DEV Community

Lakshay
Lakshay

Posted on

Configuring GraphQL for backend

Hello from the Dev cave! 🍻
Hope you are safe and healthy.

This one is about sharing with you all how I configure GraphQL for my backend. It might help someone, or someone might have a better idea and would increase my knowledge.

I also did one about how I configure and consume on frontend and here is a link to that post.

For my setup, I use NodesJS & Apollo Server with MongoDB. You can find its docs and read more about Apollo here.

You need three main things to implement GraphQL -

  1. Something that can understand the GraphQL spec, implement it and handle its requests - something like Apollo server. There are many out there, but I prefer Apollo because I find it simple. As their docs say, Apollo Server is an open-source, spec-compliant GraphQL server that's compatible with any GraphQL client, including Apollo Client. Also, I use Apollo client for my frontend.

  2. Type Definitions - things that define your operations and the shape of data those operations will handle.

  3. Resolvers - functions that assist to resolve (or fulfil) those operations.

Setup

Install the dependencies.

yarn add apollo-server graphql
Enter fullscreen mode Exit fullscreen mode

Once installed, I suggest you to create a folder - something like graphql - in your src directory, just keep things organised. Inside that, you can create your resolvers and type defs.

What I do is, I have a single source for types i.e. typeDefs.js and one folders for resolvers. This folder has respective resolvers as per type defs like users.js, posts.js, etc and all of them being combined in an index file.

Type Definitions

Import the gql tag from apollo-server package.

const { gql } = require('apollo-server');
Enter fullscreen mode Exit fullscreen mode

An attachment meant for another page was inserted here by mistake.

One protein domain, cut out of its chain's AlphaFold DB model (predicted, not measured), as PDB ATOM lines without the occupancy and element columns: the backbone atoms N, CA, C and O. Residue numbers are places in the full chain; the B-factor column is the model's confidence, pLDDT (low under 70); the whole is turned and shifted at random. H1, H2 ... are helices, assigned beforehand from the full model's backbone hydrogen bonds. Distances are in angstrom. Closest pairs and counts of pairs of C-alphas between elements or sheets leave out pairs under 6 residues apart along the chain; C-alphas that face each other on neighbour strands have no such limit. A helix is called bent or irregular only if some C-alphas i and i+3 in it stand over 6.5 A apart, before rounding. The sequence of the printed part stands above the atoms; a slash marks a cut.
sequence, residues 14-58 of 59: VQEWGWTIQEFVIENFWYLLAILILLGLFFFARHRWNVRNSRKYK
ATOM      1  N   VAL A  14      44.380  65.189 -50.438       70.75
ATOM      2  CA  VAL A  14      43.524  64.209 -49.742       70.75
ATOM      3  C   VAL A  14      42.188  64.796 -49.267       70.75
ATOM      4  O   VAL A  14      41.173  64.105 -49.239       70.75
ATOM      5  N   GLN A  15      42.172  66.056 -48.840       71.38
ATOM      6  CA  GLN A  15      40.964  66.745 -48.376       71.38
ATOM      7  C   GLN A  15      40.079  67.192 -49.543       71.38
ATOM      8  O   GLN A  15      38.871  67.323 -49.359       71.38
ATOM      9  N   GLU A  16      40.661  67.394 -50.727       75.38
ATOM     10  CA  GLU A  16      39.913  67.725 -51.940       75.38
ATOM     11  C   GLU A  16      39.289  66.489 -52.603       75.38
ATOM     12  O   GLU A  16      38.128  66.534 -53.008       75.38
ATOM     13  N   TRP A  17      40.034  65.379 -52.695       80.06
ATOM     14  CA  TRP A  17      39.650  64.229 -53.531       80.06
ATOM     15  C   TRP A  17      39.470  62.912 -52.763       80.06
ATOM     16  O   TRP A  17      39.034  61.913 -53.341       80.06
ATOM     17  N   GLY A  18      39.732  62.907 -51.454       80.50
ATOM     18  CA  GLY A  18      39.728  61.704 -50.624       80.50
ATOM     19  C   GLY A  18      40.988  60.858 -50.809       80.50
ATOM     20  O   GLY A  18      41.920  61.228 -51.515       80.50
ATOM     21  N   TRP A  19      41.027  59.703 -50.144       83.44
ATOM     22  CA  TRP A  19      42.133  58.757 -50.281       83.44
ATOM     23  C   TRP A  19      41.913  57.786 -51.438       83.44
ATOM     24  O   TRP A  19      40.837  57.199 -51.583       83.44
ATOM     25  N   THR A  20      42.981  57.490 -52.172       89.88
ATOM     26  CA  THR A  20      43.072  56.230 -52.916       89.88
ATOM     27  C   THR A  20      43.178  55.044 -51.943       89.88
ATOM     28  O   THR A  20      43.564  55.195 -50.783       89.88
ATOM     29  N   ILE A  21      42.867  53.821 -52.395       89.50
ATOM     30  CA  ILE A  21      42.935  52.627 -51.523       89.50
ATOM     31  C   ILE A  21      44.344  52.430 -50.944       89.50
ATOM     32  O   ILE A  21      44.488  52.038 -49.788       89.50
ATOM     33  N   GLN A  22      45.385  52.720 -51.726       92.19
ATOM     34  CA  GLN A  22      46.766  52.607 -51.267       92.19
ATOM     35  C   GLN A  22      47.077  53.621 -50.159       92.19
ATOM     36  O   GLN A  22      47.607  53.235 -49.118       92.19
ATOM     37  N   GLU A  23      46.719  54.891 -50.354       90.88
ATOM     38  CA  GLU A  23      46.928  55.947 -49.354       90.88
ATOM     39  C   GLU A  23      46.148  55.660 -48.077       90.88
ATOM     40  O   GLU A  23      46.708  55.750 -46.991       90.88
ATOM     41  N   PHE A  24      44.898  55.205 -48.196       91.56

I use gql tag to defines types. Writing Type Defs is like defining schemas that shape your data. They define the basic structures with fields on which your GraphQL operates.

One key thing to remember about them is, GraphQL follows these schemas strictly. It doesn't care what you do or how you do, all it cares for is how you maintain the shape of the data you are receiving or returning.

Let's write 3 TypeDefs - a user schema, a query (or a request) to get that user and a mutation ( an operation that does something).

  1. A User Schema

    TypeDef User

  2. A Query and Mutation

    
        type Query{
            getUserByUserId(userId: String): User
            getAllUsers: [User]!
        }
    
        type Mutation{
            login(username: String!, password: String!): User!
            register(registerInput: RegisterInput): User!
        }
    
    

Also you can create custom input types to expect an argument in mutations or queries.

input RegisterInput{
        name: String!
        email: String!
        password: String!
}
Enter fullscreen mode Exit fullscreen mode

The ! means that this value is required and cannot be null.

Queries and Mutation (i.e. resolvers)

You can defines your queries and mutations like general async functions. All Apollo GraphQL demands demands is that -

  1. You should wrap these in a JS Object.

  2. Name of each queries and mutation should be same as what you have defined in Type Definitions. Remember, GraphQL is a very strict follower.

  3. All queries should be wrapped in a parent Object with key Query and same for mutations.

  4. The values you return from these resolvers, should have the same shape as you have defined in the Type Defs.

resolvers

You may write different types of queries/mutations in their own files like one for users and one for posts, etc. You can combine them in an index.

const usersResolvers = require('./users');

module.exports = {
    Query: { 
        ...usersResolvers.Query,
    },
    Mutation: {
        ...usersResolvers.Mutation,
    }
}
Enter fullscreen mode Exit fullscreen mode

Once you have your initial template ready, you need to configure the Apollo server instance.

The Apollo server instance

I configure the Apollo server instance with 3 config options -

  1. The Type defs
  2. The Resolvers
  3. Context

Think of context like a middleware which gives you access to the request object. You'll learn more about this when you'll start learning and/or implementing GraphQL.

I use this context, to check for the auth header to confirm whether the request has arrived from a valid source.

Below is the snippet.

Apollo Server config

Once this is done, you can hit your package manager yarn/npm to start and spin this server.

Let me know what you think about this and if you are experienced with GraphQL, I would love to know your suggestions on making my GQL code better.

Any feedback, feel free to comment below or hit me up. Hope I helped someone in some way.

Cheers!

Discussion (0)